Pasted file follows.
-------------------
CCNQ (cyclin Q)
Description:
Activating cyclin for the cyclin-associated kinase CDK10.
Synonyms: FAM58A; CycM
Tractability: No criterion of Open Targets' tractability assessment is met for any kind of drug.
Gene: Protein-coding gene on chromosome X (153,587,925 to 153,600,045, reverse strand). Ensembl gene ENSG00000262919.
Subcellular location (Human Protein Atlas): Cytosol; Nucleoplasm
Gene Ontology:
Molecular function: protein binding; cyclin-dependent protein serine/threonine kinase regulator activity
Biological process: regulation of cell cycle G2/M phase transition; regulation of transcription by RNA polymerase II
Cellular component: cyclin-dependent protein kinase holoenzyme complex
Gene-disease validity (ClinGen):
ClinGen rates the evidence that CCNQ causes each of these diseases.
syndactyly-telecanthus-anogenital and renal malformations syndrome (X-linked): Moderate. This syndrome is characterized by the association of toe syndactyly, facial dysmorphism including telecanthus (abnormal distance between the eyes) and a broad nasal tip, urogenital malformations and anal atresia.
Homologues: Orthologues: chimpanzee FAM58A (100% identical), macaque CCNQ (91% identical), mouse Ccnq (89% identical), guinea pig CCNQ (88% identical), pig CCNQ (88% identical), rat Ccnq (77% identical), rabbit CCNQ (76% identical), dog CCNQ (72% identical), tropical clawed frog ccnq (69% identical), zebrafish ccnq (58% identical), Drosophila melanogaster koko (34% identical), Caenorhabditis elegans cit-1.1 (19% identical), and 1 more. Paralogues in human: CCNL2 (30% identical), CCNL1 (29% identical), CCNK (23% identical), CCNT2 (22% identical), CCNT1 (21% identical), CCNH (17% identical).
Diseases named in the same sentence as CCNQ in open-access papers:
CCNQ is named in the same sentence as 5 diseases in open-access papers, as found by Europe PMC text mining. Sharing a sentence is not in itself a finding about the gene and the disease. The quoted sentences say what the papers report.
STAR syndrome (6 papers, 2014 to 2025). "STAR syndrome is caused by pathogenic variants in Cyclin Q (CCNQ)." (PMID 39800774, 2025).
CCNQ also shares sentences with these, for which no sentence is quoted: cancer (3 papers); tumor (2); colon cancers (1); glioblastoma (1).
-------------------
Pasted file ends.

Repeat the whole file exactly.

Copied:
CCNQ (cyclin Q)
Description:
Activating cyclin for the cyclin-associated kinase CDK10.
Synonyms: FAM58A; CycM
Tractability: No criterion of Open Targets' tractability assessment is met for any kind of drug.
Gene: Protein-coding gene on chromosome X (153,587,925 to 153,600,045, reverse strand). Ensembl gene ENSG00000262919.
Subcellular location (Human Protein Atlas): Cytosol; Nucleoplasm
Gene Ontology:
Molecular function: protein binding; cyclin-dependent protein serine/threonine kinase regulator activity
Biological process: regulation of cell cycle G2/M phase transition; regulation of transcription by RNA polymerase II
Cellular component: cyclin-dependent protein kinase holoenzyme complex
Gene-disease validity (ClinGen):
ClinGen rates the evidence that CCNQ causes each of these diseases.
syndactyly-telecanthus-anogenital and renal malformations syndrome (X-linked): Moderate. This syndrome is characterized by the association of toe syndactyly, facial dysmorphism including telecanthus (abnormal distance between the eyes) and a broad nasal tip, urogenital malformations and anal atresia.
Homologues: Orthologues: chimpanzee FAM58A (100% identical), macaque CCNQ (91% identical), mouse Ccnq (89% identical), guinea pig CCNQ (88% identical), pig CCNQ (88% identical), rat Ccnq (77% identical), rabbit CCNQ (76% identical), dog CCNQ (72% identical), tropical clawed frog ccnq (69% identical), zebrafish ccnq (58% identical), Drosophila melanogaster koko (34% identical), Caenorhabditis elegans cit-1.1 (19% identical), and 1 more. Paralogues in human: CCNL2 (30% identical), CCNL1 (29% identical), CCNK (23% identical), CCNT2 (22% identical), CCNT1 (21% identical), CCNH (17% identical).
Diseases named in the same sentence as CCNQ in open-access papers:
CCNQ is named in the same sentence as 5 diseases in open-access papers, as found by Europe PMC text mining. Sharing a sentence is not in itself a finding about the gene and the disease. The quoted sentences say what the papers report.
STAR syndrome (6 papers, 2014 to 2025). "STAR syndrome is caused by pathogenic variants in Cyclin Q (CCNQ)." (PMID 39800774, 2025).
CCNQ also shares sentences with these, for which no sentence is quoted: cancer (3 papers); tumor (2); colon cancers (1); glioblastoma (1).